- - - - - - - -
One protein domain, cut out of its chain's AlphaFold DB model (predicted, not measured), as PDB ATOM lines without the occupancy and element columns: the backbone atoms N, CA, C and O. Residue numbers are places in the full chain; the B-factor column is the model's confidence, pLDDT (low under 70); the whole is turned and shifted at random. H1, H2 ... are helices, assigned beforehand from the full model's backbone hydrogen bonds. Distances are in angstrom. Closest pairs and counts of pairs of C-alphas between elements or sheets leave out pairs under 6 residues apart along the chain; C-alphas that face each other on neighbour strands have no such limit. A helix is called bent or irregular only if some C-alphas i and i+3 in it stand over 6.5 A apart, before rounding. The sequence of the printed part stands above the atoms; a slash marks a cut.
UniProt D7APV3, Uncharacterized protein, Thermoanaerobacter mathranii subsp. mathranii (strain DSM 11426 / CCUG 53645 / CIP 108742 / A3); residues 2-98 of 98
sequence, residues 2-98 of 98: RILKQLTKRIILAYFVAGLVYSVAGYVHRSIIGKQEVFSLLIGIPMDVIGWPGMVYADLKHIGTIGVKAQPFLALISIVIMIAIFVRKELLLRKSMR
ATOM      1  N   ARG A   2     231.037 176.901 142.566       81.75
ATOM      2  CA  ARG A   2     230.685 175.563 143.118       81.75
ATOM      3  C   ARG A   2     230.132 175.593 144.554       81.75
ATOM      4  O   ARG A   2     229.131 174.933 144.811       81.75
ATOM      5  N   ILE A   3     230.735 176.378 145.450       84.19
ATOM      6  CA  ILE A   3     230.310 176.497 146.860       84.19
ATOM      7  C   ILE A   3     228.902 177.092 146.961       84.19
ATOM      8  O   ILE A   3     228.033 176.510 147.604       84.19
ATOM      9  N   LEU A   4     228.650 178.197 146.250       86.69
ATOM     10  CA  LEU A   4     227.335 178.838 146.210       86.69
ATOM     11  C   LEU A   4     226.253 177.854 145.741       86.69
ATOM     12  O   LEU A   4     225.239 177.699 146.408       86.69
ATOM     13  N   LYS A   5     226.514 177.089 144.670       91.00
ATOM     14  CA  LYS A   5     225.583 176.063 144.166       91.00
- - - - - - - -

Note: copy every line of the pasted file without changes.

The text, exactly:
One protein domain, cut out of its chain's AlphaFold DB model (predicted, not measured), as PDB ATOM lines without the occupancy and element columns: the backbone atoms N, CA, C and O. Residue numbers are places in the full chain; the B-factor column is the model's confidence, pLDDT (low under 70); the whole is turned and shifted at random. H1, H2 ... are helices, assigned beforehand from the full model's backbone hydrogen bonds. Distances are in angstrom. Closest pairs and counts of pairs of C-alphas between elements or sheets leave out pairs under 6 residues apart along the chain; C-alphas that face each other on neighbour strands have no such limit. A helix is called bent or irregular only if some C-alphas i and i+3 in it stand over 6.5 A apart, before rounding. The sequence of the printed part stands above the atoms; a slash marks a cut.
UniProt D7APV3, Uncharacterized protein, Thermoanaerobacter mathranii subsp. mathranii (strain DSM 11426 / CCUG 53645 / CIP 108742 / A3); residues 2-98 of 98
sequence, residues 2-98 of 98: RILKQLTKRIILAYFVAGLVYSVAGYVHRSIIGKQEVFSLLIGIPMDVIGWPGMVYADLKHIGTIGVKAQPFLALISIVIMIAIFVRKELLLRKSMR
ATOM      1  N   ARG A   2     231.037 176.901 142.566       81.75
ATOM      2  CA  ARG A   2     230.685 175.563 143.118       81.75
ATOM      3  C   ARG A   2     230.132 175.593 144.554       81.75
ATOM      4  O   ARG A   2     229.131 174.933 144.811       81.75
ATOM      5  N   ILE A   3     230.735 176.378 145.450       84.19
ATOM      6  CA  ILE A   3     230.310 176.497 146.860       84.19
ATOM      7  C   ILE A   3     228.902 177.092 146.961       84.19
ATOM      8  O   ILE A   3     228.033 176.510 147.604       84.19
ATOM      9  N   LEU A   4     228.650 178.197 146.250       86.69
ATOM     10  CA  LEU A   4     227.335 178.838 146.210       86.69
ATOM     11  C   LEU A   4     226.253 177.854 145.741       86.69
ATOM     12  O   LEU A   4     225.239 177.699 146.408       86.69
ATOM     13  N   LYS A   5     226.514 177.089 144.670       91.00
ATOM     14  CA  LYS A   5     225.583 176.063 144.166       91.00